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Neurofibromatosis Type 2 Management

By Dr Ananya Mandal, MD

Neurofibromatosis is a condition characterized by the growth of benign tumors along nerves in the body. The tumors can eventually grow large enough to compress surrounding nerves and other tissues, which causes various different symptoms depending on the tumor’s location. The main aim of treatment is to preserve function rather than to cure the condition.

Some of the approaches to managing neurofibromatosis type 2 are described below:

Watchful waiting

In cases of very slow growing or low-grade tumors, an approach called watchful waiting may be adopted. The patient is carefully monitored on a regular basis to assess tumor growth and check whether the condition is becoming symptomatic. The monitoring usually involves magnetic resonance imaging (MRI) scans, eye tests and hearing tests.

Early intervention with surgery

This approach is adopted by certain centres to eliminate the tumor early on, before symptoms have a chance to develop.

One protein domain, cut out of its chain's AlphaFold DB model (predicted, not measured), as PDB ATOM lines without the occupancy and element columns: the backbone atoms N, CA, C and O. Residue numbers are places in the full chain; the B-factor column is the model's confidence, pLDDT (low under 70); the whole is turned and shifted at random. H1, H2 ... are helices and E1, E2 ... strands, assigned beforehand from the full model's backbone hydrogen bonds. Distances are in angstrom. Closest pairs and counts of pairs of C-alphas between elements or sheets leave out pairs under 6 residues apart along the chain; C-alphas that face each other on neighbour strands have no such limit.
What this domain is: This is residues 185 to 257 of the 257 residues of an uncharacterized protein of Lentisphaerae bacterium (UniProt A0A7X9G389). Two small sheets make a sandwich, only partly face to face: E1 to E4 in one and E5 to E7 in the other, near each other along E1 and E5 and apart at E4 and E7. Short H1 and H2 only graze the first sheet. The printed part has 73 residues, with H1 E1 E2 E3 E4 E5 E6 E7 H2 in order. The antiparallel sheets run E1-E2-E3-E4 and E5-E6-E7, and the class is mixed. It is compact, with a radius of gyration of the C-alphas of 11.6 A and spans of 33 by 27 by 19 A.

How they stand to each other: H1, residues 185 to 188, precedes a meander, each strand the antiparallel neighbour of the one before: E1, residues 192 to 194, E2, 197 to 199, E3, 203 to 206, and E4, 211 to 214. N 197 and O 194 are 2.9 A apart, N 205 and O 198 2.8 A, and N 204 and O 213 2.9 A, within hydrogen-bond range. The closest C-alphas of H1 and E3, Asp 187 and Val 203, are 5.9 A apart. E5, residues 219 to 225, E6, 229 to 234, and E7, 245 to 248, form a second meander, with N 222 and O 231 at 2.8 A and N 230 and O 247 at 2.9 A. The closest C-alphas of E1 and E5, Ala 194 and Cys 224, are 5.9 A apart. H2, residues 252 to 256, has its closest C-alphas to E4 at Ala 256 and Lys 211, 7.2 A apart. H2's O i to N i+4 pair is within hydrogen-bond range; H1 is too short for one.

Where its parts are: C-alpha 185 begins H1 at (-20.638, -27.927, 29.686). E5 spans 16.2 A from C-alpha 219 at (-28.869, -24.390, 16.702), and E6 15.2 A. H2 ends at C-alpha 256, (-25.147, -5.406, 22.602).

Vestibular schwannoma treatment

The tumors that develop along the nerves that control hearing and balance are called vestibular schwannomas. If the tumor is small, it may be removed without causing any damage to the hearing but if a tumor has grown, surgery can be complicated if nerves that affect the facial movement, balance and hearing are involved. An alternative to conventional surgery is radiosurgery which may be used to reduce the size of the tumor instead.

Hearing preservation

Several techniques can be used to preserve or improve the hearing including surgical hearing implants and speech and language therapy, for example. In cases of complete hearing loss due to damaged cochlear nerves, auditory brain stem implants may be used.

Medication

Some medications that may have beneficial effects in neurofibromatosis type 2 include lapatinib, a tyrosine kinase that inhibitis EGFR receptors; an immunosuppressant called everolimus and a monoclonal antibody called bevacizumab that inhibits vascular endothelial growth factor (VEGF) and therefore tumour angiogenesis (new blood vessel growth within tumors).

Reviewed by , BSc

Further Reading

Last Updated: Jun 25, 2014

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